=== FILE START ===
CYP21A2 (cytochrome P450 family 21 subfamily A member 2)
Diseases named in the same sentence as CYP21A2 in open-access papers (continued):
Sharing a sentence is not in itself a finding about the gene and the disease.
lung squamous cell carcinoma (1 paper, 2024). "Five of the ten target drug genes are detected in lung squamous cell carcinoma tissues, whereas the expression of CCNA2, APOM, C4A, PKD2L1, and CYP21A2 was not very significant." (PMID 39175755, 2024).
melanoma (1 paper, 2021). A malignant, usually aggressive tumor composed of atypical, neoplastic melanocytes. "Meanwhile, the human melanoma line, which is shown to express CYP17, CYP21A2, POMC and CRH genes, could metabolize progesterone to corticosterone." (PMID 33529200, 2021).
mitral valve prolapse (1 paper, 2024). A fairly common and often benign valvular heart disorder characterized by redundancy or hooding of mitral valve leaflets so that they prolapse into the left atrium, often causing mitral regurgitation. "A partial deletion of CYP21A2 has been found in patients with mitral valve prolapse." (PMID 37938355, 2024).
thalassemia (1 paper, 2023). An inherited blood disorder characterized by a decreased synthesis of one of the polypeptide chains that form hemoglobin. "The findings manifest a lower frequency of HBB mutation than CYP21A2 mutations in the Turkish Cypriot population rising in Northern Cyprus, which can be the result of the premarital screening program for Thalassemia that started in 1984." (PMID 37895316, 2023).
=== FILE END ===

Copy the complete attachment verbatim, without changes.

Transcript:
CYP21A2 (cytochrome P450 family 21 subfamily A member 2)
Diseases named in the same sentence as CYP21A2 in open-access papers (continued):
Sharing a sentence is not in itself a finding about the gene and the disease.
lung squamous cell carcinoma (1 paper, 2024). "Five of the ten target drug genes are detected in lung squamous cell carcinoma tissues, whereas the expression of CCNA2, APOM, C4A, PKD2L1, and CYP21A2 was not very significant." (PMID 39175755, 2024).
melanoma (1 paper, 2021). A malignant, usually aggressive tumor composed of atypical, neoplastic melanocytes. "Meanwhile, the human melanoma line, which is shown to express CYP17, CYP21A2, POMC and CRH genes, could metabolize progesterone to corticosterone." (PMID 33529200, 2021).
mitral valve prolapse (1 paper, 2024). A fairly common and often benign valvular heart disorder characterized by redundancy or hooding of mitral valve leaflets so that they prolapse into the left atrium, often causing mitral regurgitation. "A partial deletion of CYP21A2 has been found in patients with mitral valve prolapse." (PMID 37938355, 2024).
thalassemia (1 paper, 2023). An inherited blood disorder characterized by a decreased synthesis of one of the polypeptide chains that form hemoglobin. "The findings manifest a lower frequency of HBB mutation than CYP21A2 mutations in the Turkish Cypriot population rising in Northern Cyprus, which can be the result of the premarital screening program for Thalassemia that started in 1984." (PMID 37895316, 2023).